A ‘dating app’ for truckers to connect with shippers — and other tech potentially buoyed by virus effects

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Updated Jul 1, 2020
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Though software provider LaneAxis has existed in some form since 2015, with its market offerings so far mostly centered on load tracking for both shippers and carriers, the company has shifted its attention to a slightly more ambitious goal: Building a platform in which small carriers can connect directly with shippers to access shipper-direct freight and, thus, sidestep brokers for load opportunities.

And it’s an idea that has some momentum. The company in late May closed a crowd-funding initiative in which it raised over $1 million to use for the development and deployment of its so-named FreightLink network, which LaneAxis CEO Rick Burnett compared to a LinkedIn for shippers and carriers — or a “dating app,” he said, where shippers and carriers can see one another and connect.

A rendering of LaneAxis’ FreightLink network, which the company says is intended to connect shippers and carriers. LaneAxis CEO Rick Burnett said the company is pushing to launch its network in July.A rendering of LaneAxis’ FreightLink network, which the company says is intended to connect shippers and carriers. LaneAxis CEO Rick Burnett said the company is pushing to launch its network in July.

“We’re not a brokerage and we’re not a load board,” he said. “It’s not about posting loads. It’s about building relationships,” with those relationships translating to freight shipments. Shippers would have access to a broad network of carriers to move their loads, and carriers get the rate the shipper’s willing to pay, without any brokerage cut.

Burnett said LaneAxis won’t take a cut of loads moved. Rather, carriers can pay $5 a month to join the network. (By comparison, a platform with a somewhat similar no-broker mission, Riteload, takes a per-load flat fee.) Shippers then can pay 99 cents per any load they wish to track. In addition to load tracking, chat functionality allows shippers and carriers to remain in contact throughout the load’s progress.

The network isn’t yet live, but Burnett said the company is pushing to launch this July. He said his goal is to have 100,000 shippers signed up before launch.

With market conditions and poor rate offerings in recent few months causing many owner-operators to sour on their relationship with brokers at large, LaneAxis coincidentally opened its crowd-funding initiative at the right time. With looming chaos unbeknownst to the company at the time, it launched the effort for micro-investments in late February. In the weeks directly following, trucking and logistics drew much heightened awareness from the general public, and carriers’ frustration would of course eventually mount against freight brokers.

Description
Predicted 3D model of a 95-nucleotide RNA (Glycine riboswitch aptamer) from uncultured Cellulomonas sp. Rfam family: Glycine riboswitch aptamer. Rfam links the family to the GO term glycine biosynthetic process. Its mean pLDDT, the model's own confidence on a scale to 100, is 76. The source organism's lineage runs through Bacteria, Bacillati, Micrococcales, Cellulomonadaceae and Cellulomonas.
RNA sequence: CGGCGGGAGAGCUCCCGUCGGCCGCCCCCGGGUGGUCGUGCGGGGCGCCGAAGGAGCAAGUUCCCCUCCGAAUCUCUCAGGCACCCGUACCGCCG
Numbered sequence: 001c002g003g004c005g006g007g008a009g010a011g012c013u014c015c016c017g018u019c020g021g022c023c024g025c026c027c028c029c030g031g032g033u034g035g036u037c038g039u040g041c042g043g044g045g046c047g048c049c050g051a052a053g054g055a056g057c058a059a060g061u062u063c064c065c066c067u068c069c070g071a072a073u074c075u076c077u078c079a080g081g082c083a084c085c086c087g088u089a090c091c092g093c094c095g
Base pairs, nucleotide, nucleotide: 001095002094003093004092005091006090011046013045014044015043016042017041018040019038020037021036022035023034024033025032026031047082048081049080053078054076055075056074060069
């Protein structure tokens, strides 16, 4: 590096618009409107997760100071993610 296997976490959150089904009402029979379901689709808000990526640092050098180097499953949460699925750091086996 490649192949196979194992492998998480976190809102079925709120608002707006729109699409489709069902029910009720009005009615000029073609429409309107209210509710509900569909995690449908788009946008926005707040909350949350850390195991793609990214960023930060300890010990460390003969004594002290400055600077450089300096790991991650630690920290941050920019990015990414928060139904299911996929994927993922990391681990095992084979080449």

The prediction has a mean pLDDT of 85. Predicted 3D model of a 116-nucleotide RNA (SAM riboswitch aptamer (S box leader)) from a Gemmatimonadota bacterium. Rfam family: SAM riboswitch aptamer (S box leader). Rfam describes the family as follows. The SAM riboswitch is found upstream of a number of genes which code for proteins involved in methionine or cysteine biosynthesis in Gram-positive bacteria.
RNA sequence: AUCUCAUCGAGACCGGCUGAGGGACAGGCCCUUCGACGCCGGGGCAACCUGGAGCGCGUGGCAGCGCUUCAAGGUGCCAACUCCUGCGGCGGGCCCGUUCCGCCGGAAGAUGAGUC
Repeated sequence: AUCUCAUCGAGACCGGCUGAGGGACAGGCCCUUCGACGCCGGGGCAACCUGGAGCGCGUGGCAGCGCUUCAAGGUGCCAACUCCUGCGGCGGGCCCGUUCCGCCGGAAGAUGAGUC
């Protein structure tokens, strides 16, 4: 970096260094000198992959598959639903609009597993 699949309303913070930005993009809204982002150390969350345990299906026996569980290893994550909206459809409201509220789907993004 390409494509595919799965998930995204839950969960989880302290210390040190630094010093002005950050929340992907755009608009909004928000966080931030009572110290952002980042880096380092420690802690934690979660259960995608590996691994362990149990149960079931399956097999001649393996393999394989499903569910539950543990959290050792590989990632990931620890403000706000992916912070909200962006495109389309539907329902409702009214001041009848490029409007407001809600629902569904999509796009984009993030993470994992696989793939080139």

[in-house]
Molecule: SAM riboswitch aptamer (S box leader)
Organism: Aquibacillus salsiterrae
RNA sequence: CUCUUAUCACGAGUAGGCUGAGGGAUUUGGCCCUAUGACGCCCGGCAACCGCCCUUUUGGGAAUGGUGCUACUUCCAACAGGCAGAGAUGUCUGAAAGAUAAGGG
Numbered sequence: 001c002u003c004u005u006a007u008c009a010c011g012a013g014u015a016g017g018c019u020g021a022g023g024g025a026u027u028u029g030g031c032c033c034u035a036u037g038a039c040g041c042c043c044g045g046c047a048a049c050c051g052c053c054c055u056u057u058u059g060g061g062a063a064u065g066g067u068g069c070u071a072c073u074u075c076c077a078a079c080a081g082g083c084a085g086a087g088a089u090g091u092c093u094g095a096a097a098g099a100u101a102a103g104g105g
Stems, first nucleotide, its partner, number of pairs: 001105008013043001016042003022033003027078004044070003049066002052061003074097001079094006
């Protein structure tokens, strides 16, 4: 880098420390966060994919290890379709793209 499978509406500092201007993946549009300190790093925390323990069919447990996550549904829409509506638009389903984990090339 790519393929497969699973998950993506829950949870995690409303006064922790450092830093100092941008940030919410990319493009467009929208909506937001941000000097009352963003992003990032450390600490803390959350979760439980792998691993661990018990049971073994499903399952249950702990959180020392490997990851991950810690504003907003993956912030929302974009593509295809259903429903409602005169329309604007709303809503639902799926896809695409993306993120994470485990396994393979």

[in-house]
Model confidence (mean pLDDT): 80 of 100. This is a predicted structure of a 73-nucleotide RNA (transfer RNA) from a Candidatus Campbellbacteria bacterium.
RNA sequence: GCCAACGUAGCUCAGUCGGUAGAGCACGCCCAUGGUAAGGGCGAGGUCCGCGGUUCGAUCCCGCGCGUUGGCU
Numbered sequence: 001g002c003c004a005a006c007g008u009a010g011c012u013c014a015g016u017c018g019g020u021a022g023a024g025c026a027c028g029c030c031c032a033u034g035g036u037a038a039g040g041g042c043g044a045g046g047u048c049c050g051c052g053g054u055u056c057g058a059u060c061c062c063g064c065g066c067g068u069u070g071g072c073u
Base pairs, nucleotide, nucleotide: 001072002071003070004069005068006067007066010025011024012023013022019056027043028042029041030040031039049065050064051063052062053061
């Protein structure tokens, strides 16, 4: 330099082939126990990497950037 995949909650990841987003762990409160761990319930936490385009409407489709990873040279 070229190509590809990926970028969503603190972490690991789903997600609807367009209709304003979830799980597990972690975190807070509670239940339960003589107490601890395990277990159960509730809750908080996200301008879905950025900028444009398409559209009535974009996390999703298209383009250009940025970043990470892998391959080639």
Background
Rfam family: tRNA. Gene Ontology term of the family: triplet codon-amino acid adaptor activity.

“The images of empty shelves really struck a chord with a lot of people,” said Andrew Rivera, LaneAxis’ chief marketing officer. And with carriers “furious” with the brokerage segment, “we were unveiling our brokerless system,” he said.

The effects of the COVID-19 pandemic and the need for greater distancing has accelerated interest in other tech, too. “Contactless solutions,” as well as those that can help carriers and shippers be more efficient, have seen a keen interest since the onset of the pandemic, said Trent Broberg, chief operating officer of Truckstop.com. “It’s going to change behaviors and change the way people do business,” he said.

For instance, Brian Belcher, chief operating officer of Vector, said in April that his company saw an upswell in interest around their development of a system to digitize documents like proofs of delivery and bills of lading.

At the time, many shippers and receivers reportedly weren’t exchanging necessary documents with drivers, or even letting drivers exit their trucks at facilities, thus creating chains of missing but otherwise required paperwork.

Vector already works with many fleets on back-office and document management systems, but suddenly “fleets were reaching out about this need for a system we never would have envisioned,” Belcher said. The company soon began piloting a system in which communication and documents could be shared via SMS texts, though the documents would be cloud-based and accessible to fleets later when needed.

At that point, the program was in the hands of “one large shipper, one larger carrier and one larger receiver,” said Belcher, with hope for around widening its net. “If it works as we’re hoping,” said Belcher, it would be pushed out from the piloting shipper and receiver to more carriers as they run loads for that shipper and receiver. “You don’t need an app, you don’t need all these integrations. Most of it can happen with a simple process via SMS.”

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